So you’ve done your initial keyword research and you’re excited to improve your site’s SEO. But you’re left wondering – now what?

Armed with your list of keywords, it can feel overwhelming to decide how to use each of those keywords to target new phrases and drive traffic to your site.

In today’s post, I’ll be recapping what we covered in our most recent SEO Saturday and provide an overview of how to incorporate your target keywords into your site’s content strategy.

Keyword Research Recap

Below are some of the best resources for performing your initial and ongoing keyword research for your site.

  • Google Search Console: Google Search Console allows you to see all of the keywords and search phrases that you rank for, including impressions, clicks, and click-through rates. This is a great place to assess your content on an ongoing basis, as well as get an insight into where you currently stand for a given keyword.
  • Google My Business: In your ‘Insights’ tab, you will be able to see what searches are being used by local users, and can provide valuable location-specific information for optimizing your Google My Business profile and website.
  • Related Searches: When you perform a search with one of your target keywords, there are often ‘Related Searches’ at the bottom of your search result. These show what else people are searching for, using the real language of searchers. This can show specific modifiers, related services, or location language that can allow you to further optimize your content.
  • SEMRush/Moz: These are free tools (limited functionality) that allows you to assess your website, but also your competitors! If you are working with an agency or SEO provider, they should be able to provide you with comprehensive reporting on your competitor’s keywords, backlinks, and traffic.
  • Google TrendsGoogle collects and shows search trends from across the world, but allows you to choose custom keywords and specific areas to see search trends, related keywords, and up and coming topics in your industry.
  • Google Ads Keyword Planner: If you already have a Google Ads account, using the keyword planner to get search volume and find related phrases can be very helpful. This can also let you know how competitive a keyword is, and whether you should use SEO or paid ads to target that phrase.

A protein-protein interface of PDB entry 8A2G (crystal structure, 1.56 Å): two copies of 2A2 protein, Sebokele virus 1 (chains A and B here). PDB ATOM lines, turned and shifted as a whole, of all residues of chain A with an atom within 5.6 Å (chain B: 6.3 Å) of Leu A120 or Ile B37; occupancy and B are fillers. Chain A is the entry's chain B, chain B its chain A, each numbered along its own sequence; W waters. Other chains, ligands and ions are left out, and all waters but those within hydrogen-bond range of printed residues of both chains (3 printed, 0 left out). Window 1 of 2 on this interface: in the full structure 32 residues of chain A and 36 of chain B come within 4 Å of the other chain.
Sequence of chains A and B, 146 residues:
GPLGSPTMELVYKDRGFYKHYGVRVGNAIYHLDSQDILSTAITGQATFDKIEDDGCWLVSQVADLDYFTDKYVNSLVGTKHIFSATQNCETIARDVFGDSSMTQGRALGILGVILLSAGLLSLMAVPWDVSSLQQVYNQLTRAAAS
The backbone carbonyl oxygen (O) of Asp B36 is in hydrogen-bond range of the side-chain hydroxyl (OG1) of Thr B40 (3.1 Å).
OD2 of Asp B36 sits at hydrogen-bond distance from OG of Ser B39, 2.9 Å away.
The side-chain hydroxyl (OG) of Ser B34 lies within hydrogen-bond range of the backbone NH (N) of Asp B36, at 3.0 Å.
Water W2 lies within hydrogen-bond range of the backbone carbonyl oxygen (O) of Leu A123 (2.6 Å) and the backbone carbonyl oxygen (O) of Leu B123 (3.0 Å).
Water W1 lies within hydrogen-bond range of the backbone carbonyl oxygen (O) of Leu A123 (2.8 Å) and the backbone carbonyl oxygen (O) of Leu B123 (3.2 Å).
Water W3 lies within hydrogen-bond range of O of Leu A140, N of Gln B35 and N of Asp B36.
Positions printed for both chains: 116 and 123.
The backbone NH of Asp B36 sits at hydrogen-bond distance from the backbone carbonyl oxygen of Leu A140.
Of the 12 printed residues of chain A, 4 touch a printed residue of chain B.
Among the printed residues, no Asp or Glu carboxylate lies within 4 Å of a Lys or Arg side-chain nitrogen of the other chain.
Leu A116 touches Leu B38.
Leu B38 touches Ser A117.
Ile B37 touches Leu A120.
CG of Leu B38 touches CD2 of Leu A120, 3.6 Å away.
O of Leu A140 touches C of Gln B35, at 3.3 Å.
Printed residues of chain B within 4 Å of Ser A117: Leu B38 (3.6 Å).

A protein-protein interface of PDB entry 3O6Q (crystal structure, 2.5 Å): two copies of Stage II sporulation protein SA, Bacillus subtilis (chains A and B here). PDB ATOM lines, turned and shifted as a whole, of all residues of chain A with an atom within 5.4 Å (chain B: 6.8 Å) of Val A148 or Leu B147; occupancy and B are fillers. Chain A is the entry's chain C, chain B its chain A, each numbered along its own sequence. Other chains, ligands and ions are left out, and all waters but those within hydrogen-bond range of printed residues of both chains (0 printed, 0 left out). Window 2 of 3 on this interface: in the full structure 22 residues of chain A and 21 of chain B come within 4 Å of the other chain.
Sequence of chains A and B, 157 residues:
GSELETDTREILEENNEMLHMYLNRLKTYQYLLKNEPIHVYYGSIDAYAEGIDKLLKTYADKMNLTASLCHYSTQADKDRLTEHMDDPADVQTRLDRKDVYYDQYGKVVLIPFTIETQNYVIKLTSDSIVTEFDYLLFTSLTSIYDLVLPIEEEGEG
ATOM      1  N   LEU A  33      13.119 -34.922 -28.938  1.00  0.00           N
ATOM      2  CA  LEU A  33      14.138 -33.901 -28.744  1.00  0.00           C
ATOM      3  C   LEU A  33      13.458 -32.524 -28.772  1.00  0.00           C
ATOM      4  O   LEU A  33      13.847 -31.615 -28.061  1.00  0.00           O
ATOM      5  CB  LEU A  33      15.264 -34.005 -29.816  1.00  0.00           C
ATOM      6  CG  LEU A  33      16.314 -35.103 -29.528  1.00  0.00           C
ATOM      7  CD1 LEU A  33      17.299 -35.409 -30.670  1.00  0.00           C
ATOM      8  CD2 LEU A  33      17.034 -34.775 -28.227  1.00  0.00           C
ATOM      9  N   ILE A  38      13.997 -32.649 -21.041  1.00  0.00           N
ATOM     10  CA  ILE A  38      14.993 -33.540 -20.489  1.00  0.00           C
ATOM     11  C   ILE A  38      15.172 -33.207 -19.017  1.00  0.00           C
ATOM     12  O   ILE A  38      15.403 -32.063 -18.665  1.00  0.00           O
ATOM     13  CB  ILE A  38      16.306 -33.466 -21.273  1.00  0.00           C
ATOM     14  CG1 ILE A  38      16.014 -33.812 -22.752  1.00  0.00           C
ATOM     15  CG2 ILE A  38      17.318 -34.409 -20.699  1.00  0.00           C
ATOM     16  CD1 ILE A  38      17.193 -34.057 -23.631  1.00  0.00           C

• Answer the PublicThis website is awesome – type in your keyword, and you’ll get a massive list of questions people are asking. This is a great way to get ideas for blog posts, FAQ pages and even new services or products!

Where To Use Your Keywords On Your Website

  • Page Title: This is one of the most important areas to incorporate keywords on your site. This section is one of the first places that Google will read when indexing your page, and having your keywords prominently displayed early in the page title is critical for ranking. 
  • Meta Description: In your meta-description, you should be incorporating your target keywords and phrases. When a user searches for the exact or a similar keyword to what you have included in your meta-description, it will be bolded for the user which encourages them to click through to your site. While meta descriptions are not directly factored into ranking, click-through rate and on-site behaviour are both important factors for ranking for your desired keywords, so incorporating these keywords into your meta description indirectly assists with your ranking by improving click-through rate and content relevancy. 
  • URL: Ideally your keywords should be incorporated into your URLs, and is especially important for your service and product pages. It is also important with blog content and any resources that you have on your site, as this will provide additional content for search engines and users, letting them know exactly what your content is about and how it will serve them. Moving forward, ensure keywords are incorporated any new URLs on pages that are created. However, if you’re wanting to update URLs that you currently have on your site ensure that proper 301 redirects have been put in place to avoid any 404 errors, or accidentally lose valuable traffic to your site.